Surface and interface properties increasingly govern device performance in microelectronics and photovoltaics due to a continuous trend of decreasing critical dimensions and increasing performance demands. This thesis is aimed at contributing to bridging the gap between the rapid developments in Si-based materials processing and limitations brought by poor understanding of surface and interface characteristics during processing. The ability to specifically measure surface and interface properties and their evolution during processing leads to a better understanding of the underlying mechanisms of Si-based materials processing and can lead to process and device improvements. Moreover, this approach also provides means for online process control and monitoring. To reveal the properties of surfaces and interfaces during Si-based materials processing, the nonlinear optical technique of second-harmonic generation (SHG) has been implemented both spectroscopically and in real time. SHG is the method of choice as it is noninvasive, highly surface and interface sensitive, and applicable during processing. Moreover, SHG has proven to be an ultrasensitive probe for surface and interface states such as dangling bonds and strained Si-Si bonds in crystalline Si (c -Si) surface science. The SHG experiments described in this thesis were carried out using amplified and unamplified femtosecond Ti:sapphire laser systems. To circumvent the complexity inherent to a (plasma) processing environment, the studies were performed under well-defined conditions in high vacuum setups using separate ion and radical beams. SHG has been applied in various areas of Si-based materials processing, predominantly in thin film geometries. These areas include: (1) c -Si etching, (2) Si thin film deposition, (3) the introduction of high-¿ dielectrics, such as Al2O3, in Si technology, and (4) novel Si-based device technologies employing nanocrystals. The ion-assisted etching of c -Si has been investigated using low-energy (70-1000 eV) Ar+ ions. These ion energies are representative for plasma processing and have been found to create a layer of amorphous Si (a -Si) with a thickness of several nanometers in the surface region of the c -Si. From spectroscopic SHG in combination with a critical point model it has been shown that the SHG signal from this a -Si/c -Si system is dominated by a contribution from the a- Si/c- Si interface, with an additional a -Si surface contribution. The results suggest that the a- Si/c- Si interface is relatively sharp and that the surface and interface properties are virtually ion energy independent. The growth of hydrogenated amorphous Si (a -Si:H) thin films on c -Si has been studied during hot-wire chemical vapor deposition. Also in this system the SHG signal displays a strong contribution originating from theSummary 165 a -Si:H/c- Si interface, with an additional contribution from the a- Si:H. In addition to SHG, two other noninvasive and all-optical diagnostics with realtime applicability have been used simultaneously. Spectroscopic ellipsometry (SE) has been used to deduce thicknesses and linear optical properties of Si films and substrates, while attenuated total reflection Fourier transform infrared spectroscopy (ATR-FTIR) has been applied to characterize the hydrogen content in Si thin films during deposition. For many applications, such as silicon heterojunction solar cells and passivation of c -Si surfaces, an extremely abrupt interface between the a -Si:H film and the c -Si substrate is required. It is demonstrated that real-time SHG provides a method to distinguish between direct heterointerface formation and undesired nanometer-level epitaxial growth at a very early stage of film growth with a sensitivity unprecedented by other real-time probes. The technique of SHG is known to be sensitive to internal electric fields within materials created for example by the presence of fixed charge. This feature has been employed to characterize the surface passivation of c -Si by thin films of Al2O3 deposited with plasma-assisted atomic layer deposition. Spectroscopic SHG combined with critical point modeling has revealed the presence of a high fixed charge density with negative polarity in the Al2O3. After calibration, negative fixed charge densities in the range of 1011-1013 cm-2 have been deduced from the SHG spectra. This negative charge is an important factor responsible for the excellent surface passivation properties of Al2O3. SHG has also been applied to investigate Si nanocrystals embedded in SiO2. This study has been carried out by spectroscopic cross-polarized two-beam SHG (XP2-SHG), which yields a more efficient generation of SHG radiation from nanocomposites than single beam SHG. XP2-SHG revealed spectral features that can possibly be attributed to the Si nanocrystals and their interfaces with the SiO2 matrix. This approach has great potential to lead to more insight into Si nanocrystal interface states and their influence on the emission of light. In conclusion, the work in this thesis shows that SHG is capable of bridging the gap between materials processing and surface science. It is demonstrated that SHG can enhance the insight into a broad range of surface and interface properties during and after materials processing, as required for next-generation advanced devices.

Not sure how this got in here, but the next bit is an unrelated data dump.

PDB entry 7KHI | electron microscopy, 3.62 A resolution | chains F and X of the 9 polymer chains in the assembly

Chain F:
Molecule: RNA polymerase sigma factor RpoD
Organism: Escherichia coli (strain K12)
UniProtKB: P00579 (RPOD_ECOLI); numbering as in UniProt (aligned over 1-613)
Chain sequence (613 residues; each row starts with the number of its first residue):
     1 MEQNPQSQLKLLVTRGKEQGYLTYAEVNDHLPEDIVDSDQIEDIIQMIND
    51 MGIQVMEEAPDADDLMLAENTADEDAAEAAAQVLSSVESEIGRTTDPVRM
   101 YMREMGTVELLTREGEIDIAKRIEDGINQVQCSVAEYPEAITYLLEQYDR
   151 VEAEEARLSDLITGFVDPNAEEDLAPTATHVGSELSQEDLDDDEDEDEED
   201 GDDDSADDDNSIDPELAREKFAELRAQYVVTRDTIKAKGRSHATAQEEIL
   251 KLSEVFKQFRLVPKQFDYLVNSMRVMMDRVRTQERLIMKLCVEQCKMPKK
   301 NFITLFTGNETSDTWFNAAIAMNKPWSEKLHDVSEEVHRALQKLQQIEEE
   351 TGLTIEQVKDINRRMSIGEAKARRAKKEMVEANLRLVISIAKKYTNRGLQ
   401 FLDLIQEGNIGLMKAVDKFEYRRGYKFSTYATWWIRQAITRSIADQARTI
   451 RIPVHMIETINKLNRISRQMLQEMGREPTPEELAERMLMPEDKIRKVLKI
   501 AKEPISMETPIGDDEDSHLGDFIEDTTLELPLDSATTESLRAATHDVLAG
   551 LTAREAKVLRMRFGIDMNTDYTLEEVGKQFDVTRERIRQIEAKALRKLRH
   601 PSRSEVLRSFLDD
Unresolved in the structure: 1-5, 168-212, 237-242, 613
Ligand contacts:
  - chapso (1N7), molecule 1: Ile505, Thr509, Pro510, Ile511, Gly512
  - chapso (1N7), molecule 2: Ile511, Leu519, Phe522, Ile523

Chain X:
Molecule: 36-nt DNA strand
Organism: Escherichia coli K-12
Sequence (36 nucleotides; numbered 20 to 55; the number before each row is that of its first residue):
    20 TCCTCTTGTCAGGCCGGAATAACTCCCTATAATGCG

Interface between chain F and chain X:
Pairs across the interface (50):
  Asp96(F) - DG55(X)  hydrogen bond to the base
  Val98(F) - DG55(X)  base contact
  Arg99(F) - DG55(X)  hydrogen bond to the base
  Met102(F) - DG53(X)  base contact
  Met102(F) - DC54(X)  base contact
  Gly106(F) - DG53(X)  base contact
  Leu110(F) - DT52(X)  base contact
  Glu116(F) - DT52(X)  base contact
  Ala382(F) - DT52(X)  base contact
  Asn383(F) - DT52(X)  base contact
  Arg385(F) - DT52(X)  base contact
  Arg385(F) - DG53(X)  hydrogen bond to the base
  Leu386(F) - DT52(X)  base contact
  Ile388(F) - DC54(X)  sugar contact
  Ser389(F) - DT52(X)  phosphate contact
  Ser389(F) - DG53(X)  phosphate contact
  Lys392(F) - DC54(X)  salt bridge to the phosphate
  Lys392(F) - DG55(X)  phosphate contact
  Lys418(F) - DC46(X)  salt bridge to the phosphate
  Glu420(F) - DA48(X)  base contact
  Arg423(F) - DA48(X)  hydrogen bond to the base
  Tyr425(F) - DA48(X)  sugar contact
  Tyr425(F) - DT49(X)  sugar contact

|Qualification||Doctor of Philosophy|
|Award date||16 Jun 2008|
|Place of Publication||Eindhoven|
|Publication status||Published - 2008|